Interaction with peers
Childhood friendships; Qulater and Munn (2005) have shown that children also learn from their experiences with other children. The way that a child thinks about himself and others is determined at least in part by specific experiences, when they become internalized.Hence children may develop a sense of their own value as a result of interactions with others, which in turn determines how they approach adult relationships. Nangle et al (2003) claim that children's friendship are training grounds for important adult relationships. Close friendships are characterized by affection, sense of alliance, sharing of personal information. The experience of having a friend to confide in promotes feelings of trust and acceptance- characteristics that are also important for later romantic relations.
Adolescent relationships; in later stages of childhood attachment shifts from parents to peers. Romantic relationships in adolescence serve a number of purposes, first they help achieve the goal of separation from parents. Shifting attachment allows adolescents redirect energy to romantic partner. Second romantic relations allow the adolescent to gain a type of emotional and physical intimacy that is different to the one experienced with parents. Madsen (2001) tested the effects of dating behavior in adolescence (15-17) on quality of young adult romantic relationships (20-21). She found that moderate or low dating frequency predicted higher-quality young adult relations, whereas heavy dating led to poor quality adult relations. This suggests that too much dating in adolescence can be maladaptive.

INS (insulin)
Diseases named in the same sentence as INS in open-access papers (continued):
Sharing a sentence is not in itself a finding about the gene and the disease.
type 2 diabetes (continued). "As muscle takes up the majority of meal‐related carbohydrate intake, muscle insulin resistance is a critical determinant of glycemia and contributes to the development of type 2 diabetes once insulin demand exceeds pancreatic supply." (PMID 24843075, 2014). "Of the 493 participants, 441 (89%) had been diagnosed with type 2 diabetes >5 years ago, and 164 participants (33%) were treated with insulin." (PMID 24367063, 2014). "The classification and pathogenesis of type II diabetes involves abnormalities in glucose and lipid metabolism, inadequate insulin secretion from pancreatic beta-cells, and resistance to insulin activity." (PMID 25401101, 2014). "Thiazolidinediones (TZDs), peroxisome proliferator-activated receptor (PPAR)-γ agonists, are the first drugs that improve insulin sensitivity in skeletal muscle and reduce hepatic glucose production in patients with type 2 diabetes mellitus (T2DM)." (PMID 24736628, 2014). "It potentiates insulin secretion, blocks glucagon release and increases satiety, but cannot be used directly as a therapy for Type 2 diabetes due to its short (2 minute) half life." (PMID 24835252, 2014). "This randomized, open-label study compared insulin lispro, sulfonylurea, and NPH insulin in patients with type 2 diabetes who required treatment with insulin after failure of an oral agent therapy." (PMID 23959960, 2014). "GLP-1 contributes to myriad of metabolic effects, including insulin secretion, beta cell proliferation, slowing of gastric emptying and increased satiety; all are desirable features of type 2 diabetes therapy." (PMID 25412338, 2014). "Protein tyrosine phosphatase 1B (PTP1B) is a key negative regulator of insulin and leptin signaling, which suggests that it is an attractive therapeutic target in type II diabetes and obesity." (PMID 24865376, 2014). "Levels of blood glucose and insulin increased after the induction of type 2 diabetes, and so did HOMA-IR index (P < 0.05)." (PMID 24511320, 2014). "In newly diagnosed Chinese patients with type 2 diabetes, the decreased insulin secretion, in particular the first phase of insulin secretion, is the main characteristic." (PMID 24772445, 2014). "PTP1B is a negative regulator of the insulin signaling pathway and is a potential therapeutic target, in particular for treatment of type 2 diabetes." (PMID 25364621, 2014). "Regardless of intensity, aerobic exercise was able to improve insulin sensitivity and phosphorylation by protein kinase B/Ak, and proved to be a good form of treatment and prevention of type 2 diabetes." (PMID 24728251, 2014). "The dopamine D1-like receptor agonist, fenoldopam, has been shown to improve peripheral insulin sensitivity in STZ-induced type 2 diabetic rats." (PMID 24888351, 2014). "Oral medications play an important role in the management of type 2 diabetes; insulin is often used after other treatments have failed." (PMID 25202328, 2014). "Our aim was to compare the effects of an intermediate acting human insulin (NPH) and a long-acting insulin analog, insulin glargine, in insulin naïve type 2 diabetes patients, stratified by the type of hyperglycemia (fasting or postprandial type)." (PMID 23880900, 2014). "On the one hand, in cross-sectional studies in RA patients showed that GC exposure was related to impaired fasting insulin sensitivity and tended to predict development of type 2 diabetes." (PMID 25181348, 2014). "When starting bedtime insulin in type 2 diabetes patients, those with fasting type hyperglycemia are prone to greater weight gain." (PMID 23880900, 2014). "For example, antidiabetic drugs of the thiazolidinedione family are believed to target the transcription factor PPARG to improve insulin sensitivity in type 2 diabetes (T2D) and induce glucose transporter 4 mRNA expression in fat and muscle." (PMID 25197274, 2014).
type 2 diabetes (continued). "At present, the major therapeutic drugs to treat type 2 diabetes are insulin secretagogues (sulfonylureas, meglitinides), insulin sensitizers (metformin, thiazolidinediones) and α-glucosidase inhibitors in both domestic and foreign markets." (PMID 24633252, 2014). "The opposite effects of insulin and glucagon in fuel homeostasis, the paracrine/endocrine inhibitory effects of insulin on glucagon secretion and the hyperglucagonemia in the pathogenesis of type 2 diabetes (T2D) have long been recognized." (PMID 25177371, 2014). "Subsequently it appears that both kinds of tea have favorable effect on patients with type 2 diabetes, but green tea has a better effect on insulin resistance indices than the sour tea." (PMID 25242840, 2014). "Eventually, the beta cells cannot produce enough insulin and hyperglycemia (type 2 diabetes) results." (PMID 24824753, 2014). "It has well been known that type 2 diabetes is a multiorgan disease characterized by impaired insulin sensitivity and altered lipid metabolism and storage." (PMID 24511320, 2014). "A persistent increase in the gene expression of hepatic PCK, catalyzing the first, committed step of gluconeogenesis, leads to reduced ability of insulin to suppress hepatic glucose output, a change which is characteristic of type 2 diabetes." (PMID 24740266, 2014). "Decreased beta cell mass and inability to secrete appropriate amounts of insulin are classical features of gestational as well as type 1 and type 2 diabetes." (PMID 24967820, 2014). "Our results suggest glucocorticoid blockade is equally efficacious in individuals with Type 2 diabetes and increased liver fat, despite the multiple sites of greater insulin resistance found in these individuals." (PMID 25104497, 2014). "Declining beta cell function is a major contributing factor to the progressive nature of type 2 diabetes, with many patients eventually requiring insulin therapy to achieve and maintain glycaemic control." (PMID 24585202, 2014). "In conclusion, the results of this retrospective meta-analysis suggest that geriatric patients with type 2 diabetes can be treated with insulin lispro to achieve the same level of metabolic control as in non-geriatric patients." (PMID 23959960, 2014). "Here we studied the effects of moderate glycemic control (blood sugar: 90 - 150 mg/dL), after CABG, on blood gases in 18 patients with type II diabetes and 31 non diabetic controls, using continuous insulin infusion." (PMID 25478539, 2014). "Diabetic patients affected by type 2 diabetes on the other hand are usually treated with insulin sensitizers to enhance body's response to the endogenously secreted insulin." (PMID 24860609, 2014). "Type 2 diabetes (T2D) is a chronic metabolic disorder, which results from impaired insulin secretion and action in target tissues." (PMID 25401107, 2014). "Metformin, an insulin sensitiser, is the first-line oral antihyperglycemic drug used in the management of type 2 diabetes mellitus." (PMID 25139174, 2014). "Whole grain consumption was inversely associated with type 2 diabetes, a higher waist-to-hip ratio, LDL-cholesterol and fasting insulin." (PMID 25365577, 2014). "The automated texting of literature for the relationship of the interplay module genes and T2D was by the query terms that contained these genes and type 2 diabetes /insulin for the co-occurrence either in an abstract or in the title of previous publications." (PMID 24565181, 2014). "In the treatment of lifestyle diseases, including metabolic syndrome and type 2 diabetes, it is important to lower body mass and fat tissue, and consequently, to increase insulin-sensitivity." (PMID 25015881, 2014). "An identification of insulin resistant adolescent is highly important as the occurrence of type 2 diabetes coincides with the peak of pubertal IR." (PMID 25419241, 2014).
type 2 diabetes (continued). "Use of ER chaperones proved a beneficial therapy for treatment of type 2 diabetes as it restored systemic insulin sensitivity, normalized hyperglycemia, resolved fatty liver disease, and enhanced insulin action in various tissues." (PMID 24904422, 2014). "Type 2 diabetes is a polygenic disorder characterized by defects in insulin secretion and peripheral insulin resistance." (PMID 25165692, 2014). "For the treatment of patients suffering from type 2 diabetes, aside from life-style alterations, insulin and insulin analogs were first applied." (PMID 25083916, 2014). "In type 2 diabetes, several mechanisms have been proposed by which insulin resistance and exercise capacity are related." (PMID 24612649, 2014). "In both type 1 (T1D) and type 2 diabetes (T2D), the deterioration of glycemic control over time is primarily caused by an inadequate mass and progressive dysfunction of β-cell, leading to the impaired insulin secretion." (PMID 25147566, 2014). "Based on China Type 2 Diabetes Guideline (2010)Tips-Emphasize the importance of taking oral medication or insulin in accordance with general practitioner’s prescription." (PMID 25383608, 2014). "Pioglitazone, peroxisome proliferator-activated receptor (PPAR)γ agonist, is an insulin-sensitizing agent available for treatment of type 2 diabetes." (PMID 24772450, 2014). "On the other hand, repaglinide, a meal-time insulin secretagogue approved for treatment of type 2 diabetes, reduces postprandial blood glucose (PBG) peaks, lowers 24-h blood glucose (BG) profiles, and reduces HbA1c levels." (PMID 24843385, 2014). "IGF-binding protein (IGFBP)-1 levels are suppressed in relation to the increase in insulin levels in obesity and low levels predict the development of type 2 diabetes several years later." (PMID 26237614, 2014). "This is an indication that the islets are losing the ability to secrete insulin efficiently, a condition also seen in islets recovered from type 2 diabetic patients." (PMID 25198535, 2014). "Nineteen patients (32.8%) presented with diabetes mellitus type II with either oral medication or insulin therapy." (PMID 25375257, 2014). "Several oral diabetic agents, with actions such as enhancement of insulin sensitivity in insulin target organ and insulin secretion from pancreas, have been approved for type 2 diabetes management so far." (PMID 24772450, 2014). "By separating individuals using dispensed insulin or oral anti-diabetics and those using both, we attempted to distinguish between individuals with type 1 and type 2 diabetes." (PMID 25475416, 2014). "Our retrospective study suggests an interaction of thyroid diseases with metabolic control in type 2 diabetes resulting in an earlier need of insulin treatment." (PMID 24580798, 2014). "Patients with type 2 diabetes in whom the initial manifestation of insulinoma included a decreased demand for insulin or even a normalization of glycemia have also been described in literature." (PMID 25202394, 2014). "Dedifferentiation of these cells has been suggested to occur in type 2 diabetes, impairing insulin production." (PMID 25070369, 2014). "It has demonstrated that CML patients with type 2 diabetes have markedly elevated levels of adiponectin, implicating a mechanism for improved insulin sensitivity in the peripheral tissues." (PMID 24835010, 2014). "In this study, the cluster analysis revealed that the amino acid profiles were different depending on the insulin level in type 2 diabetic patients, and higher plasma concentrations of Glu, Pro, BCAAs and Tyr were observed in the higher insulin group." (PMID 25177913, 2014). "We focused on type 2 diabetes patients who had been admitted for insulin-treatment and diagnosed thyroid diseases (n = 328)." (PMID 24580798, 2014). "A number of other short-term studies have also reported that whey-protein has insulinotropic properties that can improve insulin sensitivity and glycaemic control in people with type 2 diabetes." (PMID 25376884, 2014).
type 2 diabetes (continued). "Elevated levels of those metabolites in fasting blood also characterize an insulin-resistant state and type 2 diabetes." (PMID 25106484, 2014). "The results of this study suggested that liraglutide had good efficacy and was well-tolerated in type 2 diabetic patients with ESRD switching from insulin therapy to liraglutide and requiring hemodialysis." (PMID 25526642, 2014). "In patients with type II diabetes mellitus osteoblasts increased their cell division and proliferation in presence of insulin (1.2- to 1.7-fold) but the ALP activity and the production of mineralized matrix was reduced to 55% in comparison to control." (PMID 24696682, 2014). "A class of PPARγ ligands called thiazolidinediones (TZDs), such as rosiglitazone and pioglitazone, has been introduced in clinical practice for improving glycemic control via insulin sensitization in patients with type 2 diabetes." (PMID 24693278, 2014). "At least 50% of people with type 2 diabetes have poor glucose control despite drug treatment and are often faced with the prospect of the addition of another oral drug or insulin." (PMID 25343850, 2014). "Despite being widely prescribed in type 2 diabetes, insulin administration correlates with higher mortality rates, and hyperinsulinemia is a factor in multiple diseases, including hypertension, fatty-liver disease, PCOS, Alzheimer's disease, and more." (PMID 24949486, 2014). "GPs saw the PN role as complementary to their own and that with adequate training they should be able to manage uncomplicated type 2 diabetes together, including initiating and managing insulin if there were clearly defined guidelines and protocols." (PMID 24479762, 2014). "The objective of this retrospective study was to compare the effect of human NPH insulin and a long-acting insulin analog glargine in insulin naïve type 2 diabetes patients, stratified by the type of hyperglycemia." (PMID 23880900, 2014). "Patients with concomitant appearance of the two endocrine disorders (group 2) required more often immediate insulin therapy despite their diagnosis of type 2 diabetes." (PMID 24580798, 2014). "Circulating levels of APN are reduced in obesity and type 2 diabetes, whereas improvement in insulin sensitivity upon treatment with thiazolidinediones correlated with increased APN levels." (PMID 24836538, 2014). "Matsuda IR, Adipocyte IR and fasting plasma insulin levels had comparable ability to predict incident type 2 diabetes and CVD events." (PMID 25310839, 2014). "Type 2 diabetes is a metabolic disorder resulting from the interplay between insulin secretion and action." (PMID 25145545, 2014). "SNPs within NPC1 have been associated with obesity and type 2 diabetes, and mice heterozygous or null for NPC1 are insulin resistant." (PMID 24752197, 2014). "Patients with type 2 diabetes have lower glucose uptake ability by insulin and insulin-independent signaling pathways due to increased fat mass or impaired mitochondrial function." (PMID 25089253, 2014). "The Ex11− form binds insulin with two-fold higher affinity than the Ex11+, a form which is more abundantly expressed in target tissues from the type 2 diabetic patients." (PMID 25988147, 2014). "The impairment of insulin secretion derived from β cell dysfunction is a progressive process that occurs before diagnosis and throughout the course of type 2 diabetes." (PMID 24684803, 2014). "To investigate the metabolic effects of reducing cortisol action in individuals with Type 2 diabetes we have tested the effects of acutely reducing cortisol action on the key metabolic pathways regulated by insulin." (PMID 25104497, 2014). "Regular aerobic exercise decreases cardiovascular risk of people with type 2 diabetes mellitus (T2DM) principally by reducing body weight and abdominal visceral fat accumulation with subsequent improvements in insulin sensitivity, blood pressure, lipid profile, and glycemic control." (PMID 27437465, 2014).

Gender differences; in childhood relationships has been found by a number of studies e.g. Richard and Schneider (2005) found that girls have more intimate friendships than boys and are more likely to report care and security in relations with other girls. Erwin (1993) found that boys relationships tend to be more competitive, in contrast girls are more likely to engage in cooperative sharing activities. However Erwin claims that sex differences in the experience of childhood relationships have been over-emphasized and many similarities tend to be overlooked.
Negative effects; although research suggests that romantic relationships in adolescence can be healthy for later relationships, it may also have negative effects. Haynie (2003) found that romantic involvement increased some forms of deviance in adolescents by as much as 35%. Neemann et al (1995) found that romantic involvement earlier on led to a decrease in academic achievement and increase in conduct problems. In late adolescence romantic involvement was not linked with these negative outcomes, suggesting timing is everything. Madsen's finding that heavy dating during adolescence are associated with poorer quality adult relationships is challenged by Roisman et al (2004), who found no effect of romantic experiences at age 20 on romantic relationships at age 30.
IDA Determinism in the development of adult relationships; research such as Simpson et al (2007) suggests that very early experiences have a fixed effect on later adult relationships therefore children who are insecurely attached at one year of age are doomed to experience emotionally unsatisfactory relationships as adults. This is not always the case, as researchers found many cases that had happy adult relations despite not having secure attachments as infants.